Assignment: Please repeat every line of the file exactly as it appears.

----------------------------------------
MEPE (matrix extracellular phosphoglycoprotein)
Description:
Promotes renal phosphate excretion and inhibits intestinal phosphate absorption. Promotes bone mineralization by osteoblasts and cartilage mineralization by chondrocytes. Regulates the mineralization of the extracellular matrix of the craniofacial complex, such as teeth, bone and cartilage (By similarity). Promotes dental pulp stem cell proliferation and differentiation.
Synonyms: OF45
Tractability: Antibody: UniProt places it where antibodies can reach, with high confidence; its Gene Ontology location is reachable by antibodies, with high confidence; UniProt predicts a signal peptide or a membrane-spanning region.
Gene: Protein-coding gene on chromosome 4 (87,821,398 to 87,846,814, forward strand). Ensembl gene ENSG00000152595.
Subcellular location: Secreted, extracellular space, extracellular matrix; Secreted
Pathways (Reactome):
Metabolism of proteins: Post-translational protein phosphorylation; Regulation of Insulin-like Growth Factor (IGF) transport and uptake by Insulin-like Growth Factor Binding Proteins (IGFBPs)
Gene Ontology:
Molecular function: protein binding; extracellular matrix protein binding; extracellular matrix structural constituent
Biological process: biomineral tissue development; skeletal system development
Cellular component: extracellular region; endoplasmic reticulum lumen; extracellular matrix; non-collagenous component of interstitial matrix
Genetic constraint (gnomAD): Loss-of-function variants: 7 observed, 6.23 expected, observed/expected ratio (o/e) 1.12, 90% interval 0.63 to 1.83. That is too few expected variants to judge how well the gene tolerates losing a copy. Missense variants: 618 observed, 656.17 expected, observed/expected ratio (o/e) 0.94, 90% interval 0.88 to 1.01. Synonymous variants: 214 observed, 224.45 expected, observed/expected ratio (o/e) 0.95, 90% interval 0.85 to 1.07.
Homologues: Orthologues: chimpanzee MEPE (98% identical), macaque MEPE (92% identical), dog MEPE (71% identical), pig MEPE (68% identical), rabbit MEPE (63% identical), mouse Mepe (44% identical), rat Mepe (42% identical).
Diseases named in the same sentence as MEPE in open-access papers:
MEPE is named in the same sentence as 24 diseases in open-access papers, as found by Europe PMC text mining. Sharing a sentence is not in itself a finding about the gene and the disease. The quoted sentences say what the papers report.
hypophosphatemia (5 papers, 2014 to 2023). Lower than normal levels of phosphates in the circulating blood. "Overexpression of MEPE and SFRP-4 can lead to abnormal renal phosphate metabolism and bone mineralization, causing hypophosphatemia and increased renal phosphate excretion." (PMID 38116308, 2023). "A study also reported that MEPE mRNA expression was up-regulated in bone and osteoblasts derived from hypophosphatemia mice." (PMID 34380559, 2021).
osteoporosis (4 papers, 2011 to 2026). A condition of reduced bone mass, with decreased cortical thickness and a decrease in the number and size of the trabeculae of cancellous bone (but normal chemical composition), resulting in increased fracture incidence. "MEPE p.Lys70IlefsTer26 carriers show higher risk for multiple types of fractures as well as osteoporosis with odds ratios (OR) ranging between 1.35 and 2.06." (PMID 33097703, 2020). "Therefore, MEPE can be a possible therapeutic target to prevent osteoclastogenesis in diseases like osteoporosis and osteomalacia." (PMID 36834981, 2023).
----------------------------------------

MEPE (matrix extracellular phosphoglycoprotein)
Description:
Promotes renal phosphate excretion and inhibits intestinal phosphate absorption. Promotes bone mineralization by osteoblasts and cartilage mineralization by chondrocytes. Regulates the mineralization of the extracellular matrix of the craniofacial complex, such as teeth, bone and cartilage (By similarity). Promotes dental pulp stem cell proliferation and differentiation.
Synonyms: OF45
Tractability: Antibody: UniProt places it where antibodies can reach, with high confidence; its Gene Ontology location is reachable by antibodies, with high confidence; UniProt predicts a signal peptide or a membrane-spanning region.
Gene: Protein-coding gene on chromosome 4 (87,821,398 to 87,846,814, forward strand). Ensembl gene ENSG00000152595.
Subcellular location: Secreted, extracellular space, extracellular matrix; Secreted
Pathways (Reactome):
Metabolism of proteins: Post-translational protein phosphorylation; Regulation of Insulin-like Growth Factor (IGF) transport and uptake by Insulin-like Growth Factor Binding Proteins (IGFBPs)
Gene Ontology:
Molecular function: protein binding; extracellular matrix protein binding; extracellular matrix structural constituent
Biological process: biomineral tissue development; skeletal system development
Cellular component: extracellular region; endoplasmic reticulum lumen; extracellular matrix; non-collagenous component of interstitial matrix
Genetic constraint (gnomAD): Loss-of-function variants: 7 observed, 6.23 expected, observed/expected ratio (o/e) 1.12, 90% interval 0.63 to 1.83. That is too few expected variants to judge how well the gene tolerates losing a copy. Missense variants: 618 observed, 656.17 expected, observed/expected ratio (o/e) 0.94, 90% interval 0.88 to 1.01. Synonymous variants: 214 observed, 224.45 expected, observed/expected ratio (o/e) 0.95, 90% interval 0.85 to 1.07.
Homologues: Orthologues: chimpanzee MEPE (98% identical), macaque MEPE (92% identical), dog MEPE (71% identical), pig MEPE (68% identical), rabbit MEPE (63% identical), mouse Mepe (44% identical), rat Mepe (42% identical).
Diseases named in the same sentence as MEPE in open-access papers:
MEPE is named in the same sentence as 24 diseases in open-access papers, as found by Europe PMC text mining. Sharing a sentence is not in itself a finding about the gene and the disease. The quoted sentences say what the papers report.
hypophosphatemia (5 papers, 2014 to 2023). Lower than normal levels of phosphates in the circulating blood. "Overexpression of MEPE and SFRP-4 can lead to abnormal renal phosphate metabolism and bone mineralization, causing hypophosphatemia and increased renal phosphate excretion." (PMID 38116308, 2023). "A study also reported that MEPE mRNA expression was up-regulated in bone and osteoblasts derived from hypophosphatemia mice." (PMID 34380559, 2021).
osteoporosis (4 papers, 2011 to 2026). A condition of reduced bone mass, with decreased cortical thickness and a decrease in the number and size of the trabeculae of cancellous bone (but normal chemical composition), resulting in increased fracture incidence. "MEPE p.Lys70IlefsTer26 carriers show higher risk for multiple types of fractures as well as osteoporosis with odds ratios (OR) ranging between 1.35 and 2.06." (PMID 33097703, 2020). "Therefore, MEPE can be a possible therapeutic target to prevent osteoclastogenesis in diseases like osteoporosis and osteomalacia." (PMID 36834981, 2023).